Sitting at the dinner table tonight, my sweet little 8-year old daughter turned to me and asked me if I’d ever had sex.
Imagine a scene in a movie where the whole plot comes screeching to a halt and someone’s mashed potatoes slowly fall from their gaping mouth–that’s about how I felt.
I somehow managed to maintain my composure and have an intelligent, age-appropriate conversation with her, as well as her six year old sister, about sex. It lasted all of about 5 minutes until they somehow shifted the subject to playing hockey in gym class.
See, I grew up a “youth group” kid. The only talk there ever was about sex was, “Don’t do it!” and certainly, if you were doing it, you never talked about it. As a result, I didn’t actually know what happens until it was happening the first time. I don’t think that I have to tell you, but that’s kind of a traumatic experience. Sure, I went through sex ed class, but the extent of my paying attention was about being able to pass the quiz at the end. After all, sex wasn’t something you do until you get married, right?
Let me be perfectly clear, I don’t blame the public school system for not teaching me about sex. Honestly, I think that should be secondary to the parent’s education, and this is not an opinion piece on whether or not sex ed should be taught and what the curriculum should be; this is simply my position on why I feel it essential to talk to my kids about sex.
I’ve always tried to be very honest with my children. I’ve chosen to treat them like miniature adults instead of incompetent little people. I answer their questions to the best of my ability for their intelligence level. If I didn’t answer their questions or acted weird when they asked me a question that made me uncomfortable (and trust me, there are plenty), then they might not feel comfortable asking me questions in the future. I’d much rather be the one to hash out all of the hairy details about sex than for them to try and fumble through it with their peers who are equally ill-informed. As we all know, being informed is the best way to approach sex in a safe and positive way. That’s not to say that I’m going to be discussing tantric positions or foreplay with my 6 and 8 year old, but when they ask where babies come from, they know it’s not a giant bird with a bundle in his beak.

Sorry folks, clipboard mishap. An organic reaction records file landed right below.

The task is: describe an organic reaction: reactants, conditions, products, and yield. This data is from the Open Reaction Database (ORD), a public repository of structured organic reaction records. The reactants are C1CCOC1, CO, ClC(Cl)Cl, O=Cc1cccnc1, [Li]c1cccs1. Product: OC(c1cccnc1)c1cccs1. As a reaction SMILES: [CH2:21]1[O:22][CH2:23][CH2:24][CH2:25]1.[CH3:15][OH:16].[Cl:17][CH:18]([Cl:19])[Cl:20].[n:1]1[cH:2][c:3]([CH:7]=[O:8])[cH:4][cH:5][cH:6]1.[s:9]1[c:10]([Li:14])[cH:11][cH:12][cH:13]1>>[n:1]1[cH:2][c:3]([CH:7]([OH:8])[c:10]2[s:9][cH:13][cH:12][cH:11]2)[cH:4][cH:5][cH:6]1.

They lead the conversation, they ask the questions, and I answer. When their curiosity is satiated, the conversation goes right back to their school day and mommy takes another swig of wine, because while I choose to be honest, it’s never easy.
I’m sure talking sex with your kids isn’t for everyone, but at least you can rest assured that if your kiddo is learning from their peers and my daughter is one of them, they’ll get accurate information. If you’re brave enough to try it yourself, you can find some great information on how to talk to your kids about sex from Parenting.com.
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